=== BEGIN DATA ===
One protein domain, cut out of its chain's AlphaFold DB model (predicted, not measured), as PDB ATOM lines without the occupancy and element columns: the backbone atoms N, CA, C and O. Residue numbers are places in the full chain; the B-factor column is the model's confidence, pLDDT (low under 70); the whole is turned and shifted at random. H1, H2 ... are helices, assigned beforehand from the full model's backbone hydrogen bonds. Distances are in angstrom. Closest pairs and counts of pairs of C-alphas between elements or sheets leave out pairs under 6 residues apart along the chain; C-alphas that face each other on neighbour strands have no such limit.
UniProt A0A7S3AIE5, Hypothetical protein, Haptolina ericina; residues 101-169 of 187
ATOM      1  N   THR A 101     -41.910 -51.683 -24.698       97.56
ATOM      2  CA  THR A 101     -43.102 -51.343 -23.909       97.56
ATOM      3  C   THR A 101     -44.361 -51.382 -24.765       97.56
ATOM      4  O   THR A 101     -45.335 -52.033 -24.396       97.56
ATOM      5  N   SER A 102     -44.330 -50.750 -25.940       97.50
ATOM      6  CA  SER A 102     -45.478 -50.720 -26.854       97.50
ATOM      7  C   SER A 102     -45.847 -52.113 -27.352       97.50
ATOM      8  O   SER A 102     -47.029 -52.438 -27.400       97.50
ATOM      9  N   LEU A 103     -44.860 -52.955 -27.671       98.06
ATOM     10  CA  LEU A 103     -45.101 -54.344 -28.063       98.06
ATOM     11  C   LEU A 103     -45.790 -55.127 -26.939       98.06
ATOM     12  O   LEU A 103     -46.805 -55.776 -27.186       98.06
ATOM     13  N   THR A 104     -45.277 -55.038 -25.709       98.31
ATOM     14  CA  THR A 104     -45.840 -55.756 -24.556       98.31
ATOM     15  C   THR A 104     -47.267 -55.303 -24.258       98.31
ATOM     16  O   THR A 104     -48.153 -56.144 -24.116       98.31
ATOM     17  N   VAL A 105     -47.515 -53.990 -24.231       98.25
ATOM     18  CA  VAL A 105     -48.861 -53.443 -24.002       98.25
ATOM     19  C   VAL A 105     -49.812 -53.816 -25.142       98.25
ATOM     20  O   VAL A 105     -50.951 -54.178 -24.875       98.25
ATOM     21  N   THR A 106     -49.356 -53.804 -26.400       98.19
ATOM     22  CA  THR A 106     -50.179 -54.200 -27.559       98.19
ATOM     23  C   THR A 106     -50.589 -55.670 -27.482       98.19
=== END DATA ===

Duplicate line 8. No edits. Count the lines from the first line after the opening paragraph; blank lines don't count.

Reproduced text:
ATOM      7  C   SER A 102     -45.847 -52.113 -27.352       97.50